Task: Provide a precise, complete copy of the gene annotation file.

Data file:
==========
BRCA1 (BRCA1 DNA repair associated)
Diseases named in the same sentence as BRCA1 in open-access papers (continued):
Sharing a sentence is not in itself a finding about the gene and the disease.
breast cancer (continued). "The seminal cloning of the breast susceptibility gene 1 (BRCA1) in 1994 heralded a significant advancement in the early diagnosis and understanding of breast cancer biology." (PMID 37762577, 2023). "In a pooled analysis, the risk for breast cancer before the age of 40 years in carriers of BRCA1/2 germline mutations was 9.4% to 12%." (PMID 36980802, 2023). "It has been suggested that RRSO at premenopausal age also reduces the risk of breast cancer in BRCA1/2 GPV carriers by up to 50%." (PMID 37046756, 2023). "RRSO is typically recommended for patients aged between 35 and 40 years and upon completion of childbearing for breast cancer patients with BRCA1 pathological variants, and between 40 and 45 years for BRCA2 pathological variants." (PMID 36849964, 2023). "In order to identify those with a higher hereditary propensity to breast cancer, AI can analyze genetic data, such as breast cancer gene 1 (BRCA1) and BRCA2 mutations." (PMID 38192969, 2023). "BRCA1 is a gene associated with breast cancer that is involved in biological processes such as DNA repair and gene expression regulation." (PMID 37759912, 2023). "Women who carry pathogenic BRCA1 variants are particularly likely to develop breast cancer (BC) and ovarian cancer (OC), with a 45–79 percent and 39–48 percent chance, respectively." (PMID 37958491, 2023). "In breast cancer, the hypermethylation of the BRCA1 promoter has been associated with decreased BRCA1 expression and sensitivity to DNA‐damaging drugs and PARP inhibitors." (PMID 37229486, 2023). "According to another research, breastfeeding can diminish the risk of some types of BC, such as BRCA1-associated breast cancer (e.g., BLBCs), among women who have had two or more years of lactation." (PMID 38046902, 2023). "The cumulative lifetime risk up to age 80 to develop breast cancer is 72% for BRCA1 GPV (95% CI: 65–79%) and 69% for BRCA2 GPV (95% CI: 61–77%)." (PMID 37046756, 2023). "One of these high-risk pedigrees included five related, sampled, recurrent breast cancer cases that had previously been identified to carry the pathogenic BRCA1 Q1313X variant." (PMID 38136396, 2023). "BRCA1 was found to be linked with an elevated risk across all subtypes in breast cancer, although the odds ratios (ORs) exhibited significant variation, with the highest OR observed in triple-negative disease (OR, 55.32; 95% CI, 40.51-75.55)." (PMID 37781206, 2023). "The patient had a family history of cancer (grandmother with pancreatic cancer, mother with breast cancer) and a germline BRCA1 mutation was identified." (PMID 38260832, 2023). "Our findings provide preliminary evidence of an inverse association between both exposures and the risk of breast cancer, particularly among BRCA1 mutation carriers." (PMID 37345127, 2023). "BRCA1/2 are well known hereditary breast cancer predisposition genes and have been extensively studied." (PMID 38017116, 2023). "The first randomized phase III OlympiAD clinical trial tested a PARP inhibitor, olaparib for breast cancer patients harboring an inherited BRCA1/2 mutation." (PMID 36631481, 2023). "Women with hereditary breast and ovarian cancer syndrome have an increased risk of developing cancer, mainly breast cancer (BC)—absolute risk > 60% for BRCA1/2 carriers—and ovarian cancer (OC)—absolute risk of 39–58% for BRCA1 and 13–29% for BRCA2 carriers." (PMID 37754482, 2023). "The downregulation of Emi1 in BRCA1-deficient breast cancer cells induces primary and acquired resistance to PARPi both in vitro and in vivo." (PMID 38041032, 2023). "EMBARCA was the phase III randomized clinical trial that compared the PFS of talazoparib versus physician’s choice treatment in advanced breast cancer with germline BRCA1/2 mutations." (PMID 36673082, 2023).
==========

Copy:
BRCA1 (BRCA1 DNA repair associated)
Diseases named in the same sentence as BRCA1 in open-access papers (continued):
Sharing a sentence is not in itself a finding about the gene and the disease.
breast cancer (continued). "The seminal cloning of the breast susceptibility gene 1 (BRCA1) in 1994 heralded a significant advancement in the early diagnosis and understanding of breast cancer biology." (PMID 37762577, 2023). "In a pooled analysis, the risk for breast cancer before the age of 40 years in carriers of BRCA1/2 germline mutations was 9.4% to 12%." (PMID 36980802, 2023). "It has been suggested that RRSO at premenopausal age also reduces the risk of breast cancer in BRCA1/2 GPV carriers by up to 50%." (PMID 37046756, 2023). "RRSO is typically recommended for patients aged between 35 and 40 years and upon completion of childbearing for breast cancer patients with BRCA1 pathological variants, and between 40 and 45 years for BRCA2 pathological variants." (PMID 36849964, 2023). "In order to identify those with a higher hereditary propensity to breast cancer, AI can analyze genetic data, such as breast cancer gene 1 (BRCA1) and BRCA2 mutations." (PMID 38192969, 2023). "BRCA1 is a gene associated with breast cancer that is involved in biological processes such as DNA repair and gene expression regulation." (PMID 37759912, 2023). "Women who carry pathogenic BRCA1 variants are particularly likely to develop breast cancer (BC) and ovarian cancer (OC), with a 45–79 percent and 39–48 percent chance, respectively." (PMID 37958491, 2023). "In breast cancer, the hypermethylation of the BRCA1 promoter has been associated with decreased BRCA1 expression and sensitivity to DNA‐damaging drugs and PARP inhibitors." (PMID 37229486, 2023). "According to another research, breastfeeding can diminish the risk of some types of BC, such as BRCA1-associated breast cancer (e.g., BLBCs), among women who have had two or more years of lactation." (PMID 38046902, 2023). "The cumulative lifetime risk up to age 80 to develop breast cancer is 72% for BRCA1 GPV (95% CI: 65–79%) and 69% for BRCA2 GPV (95% CI: 61–77%)." (PMID 37046756, 2023). "One of these high-risk pedigrees included five related, sampled, recurrent breast cancer cases that had previously been identified to carry the pathogenic BRCA1 Q1313X variant." (PMID 38136396, 2023). "BRCA1 was found to be linked with an elevated risk across all subtypes in breast cancer, although the odds ratios (ORs) exhibited significant variation, with the highest OR observed in triple-negative disease (OR, 55.32; 95% CI, 40.51-75.55)." (PMID 37781206, 2023). "The patient had a family history of cancer (grandmother with pancreatic cancer, mother with breast cancer) and a germline BRCA1 mutation was identified." (PMID 38260832, 2023). "Our findings provide preliminary evidence of an inverse association between both exposures and the risk of breast cancer, particularly among BRCA1 mutation carriers." (PMID 37345127, 2023). "BRCA1/2 are well known hereditary breast cancer predisposition genes and have been extensively studied." (PMID 38017116, 2023). "The first randomized phase III OlympiAD clinical trial tested a PARP inhibitor, olaparib for breast cancer patients harboring an inherited BRCA1/2 mutation." (PMID 36631481, 2023). "Women with hereditary breast and ovarian cancer syndrome have an increased risk of developing cancer, mainly breast cancer (BC)—absolute risk > 60% for BRCA1/2 carriers—and ovarian cancer (OC)—absolute risk of 39–58% for BRCA1 and 13–29% for BRCA2 carriers." (PMID 37754482, 2023). "The downregulation of Emi1 in BRCA1-deficient breast cancer cells induces primary and acquired resistance to PARPi both in vitro and in vivo." (PMID 38041032, 2023). "EMBARCA was the phase III randomized clinical trial that compared the PFS of talazoparib versus physician’s choice treatment in advanced breast cancer with germline BRCA1/2 mutations." (PMID 36673082, 2023).